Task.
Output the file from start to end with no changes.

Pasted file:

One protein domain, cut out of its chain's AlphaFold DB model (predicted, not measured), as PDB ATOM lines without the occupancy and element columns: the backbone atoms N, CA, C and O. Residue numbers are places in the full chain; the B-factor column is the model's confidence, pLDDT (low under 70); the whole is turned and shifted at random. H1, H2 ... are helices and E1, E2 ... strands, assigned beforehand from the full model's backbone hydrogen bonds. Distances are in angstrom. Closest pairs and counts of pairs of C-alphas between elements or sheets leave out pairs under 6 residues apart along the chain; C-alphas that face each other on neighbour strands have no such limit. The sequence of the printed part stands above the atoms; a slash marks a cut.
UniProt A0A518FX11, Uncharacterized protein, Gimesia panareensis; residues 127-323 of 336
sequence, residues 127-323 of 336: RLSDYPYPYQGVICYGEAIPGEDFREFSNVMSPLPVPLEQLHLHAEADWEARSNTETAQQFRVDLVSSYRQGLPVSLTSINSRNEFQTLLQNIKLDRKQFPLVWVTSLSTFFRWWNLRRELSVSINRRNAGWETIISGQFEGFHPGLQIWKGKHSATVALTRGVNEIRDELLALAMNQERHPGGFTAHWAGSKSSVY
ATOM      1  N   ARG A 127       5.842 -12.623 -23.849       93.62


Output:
One protein domain, cut out of its chain's AlphaFold DB model (predicted, not measured), as PDB ATOM lines without the occupancy and element columns: the backbone atoms N, CA, C and O. Residue numbers are places in the full chain; the B-factor column is the model's confidence, pLDDT (low under 70); the whole is turned and shifted at random. H1, H2 ... are helices and E1, E2 ... strands, assigned beforehand from the full model's backbone hydrogen bonds. Distances are in angstrom. Closest pairs and counts of pairs of C-alphas between elements or sheets leave out pairs under 6 residues apart along the chain; C-alphas that face each other on neighbour strands have no such limit. The sequence of the printed part stands above the atoms; a slash marks a cut.
UniProt A0A518FX11, Uncharacterized protein, Gimesia panareensis; residues 127-323 of 336
sequence, residues 127-323 of 336: RLSDYPYPYQGVICYGEAIPGEDFREFSNVMSPLPVPLEQLHLHAEADWEARSNTETAQQFRVDLVSSYRQGLPVSLTSINSRNEFQTLLQNIKLDRKQFPLVWVTSLSTFFRWWNLRRELSVSINRRNAGWETIISGQFEGFHPGLQIWKGKHSATVALTRGVNEIRDELLALAMNQERHPGGFTAHWAGSKSSVY
ATOM      1  N   ARG A 127       5.842 -12.623 -23.849       93.62